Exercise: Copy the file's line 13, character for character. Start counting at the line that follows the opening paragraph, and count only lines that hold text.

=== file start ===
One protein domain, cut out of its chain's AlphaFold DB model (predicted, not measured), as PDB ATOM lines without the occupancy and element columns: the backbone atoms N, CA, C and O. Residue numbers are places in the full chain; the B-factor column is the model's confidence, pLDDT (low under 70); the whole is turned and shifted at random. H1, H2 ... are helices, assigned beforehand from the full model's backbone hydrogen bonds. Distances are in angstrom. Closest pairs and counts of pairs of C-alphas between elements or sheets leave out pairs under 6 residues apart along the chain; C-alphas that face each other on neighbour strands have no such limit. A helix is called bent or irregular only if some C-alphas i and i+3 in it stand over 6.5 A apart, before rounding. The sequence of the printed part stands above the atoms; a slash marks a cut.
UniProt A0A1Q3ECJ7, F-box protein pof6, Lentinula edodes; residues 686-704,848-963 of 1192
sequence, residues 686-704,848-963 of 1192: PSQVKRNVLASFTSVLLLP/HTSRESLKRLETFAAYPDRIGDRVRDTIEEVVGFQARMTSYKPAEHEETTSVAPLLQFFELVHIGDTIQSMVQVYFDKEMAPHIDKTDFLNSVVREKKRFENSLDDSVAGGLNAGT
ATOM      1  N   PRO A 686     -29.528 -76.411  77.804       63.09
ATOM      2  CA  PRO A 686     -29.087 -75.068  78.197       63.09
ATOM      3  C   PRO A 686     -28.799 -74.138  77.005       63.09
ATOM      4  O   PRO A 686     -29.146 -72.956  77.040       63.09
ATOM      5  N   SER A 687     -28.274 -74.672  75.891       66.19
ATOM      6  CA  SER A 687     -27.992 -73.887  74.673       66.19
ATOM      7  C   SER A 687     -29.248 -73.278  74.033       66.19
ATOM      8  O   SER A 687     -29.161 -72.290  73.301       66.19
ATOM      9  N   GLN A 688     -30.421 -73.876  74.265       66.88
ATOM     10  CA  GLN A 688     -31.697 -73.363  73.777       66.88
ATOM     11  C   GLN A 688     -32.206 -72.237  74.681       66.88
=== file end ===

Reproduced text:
ATOM     11  C   GLN A 688     -32.206 -72.237  74.681       66.88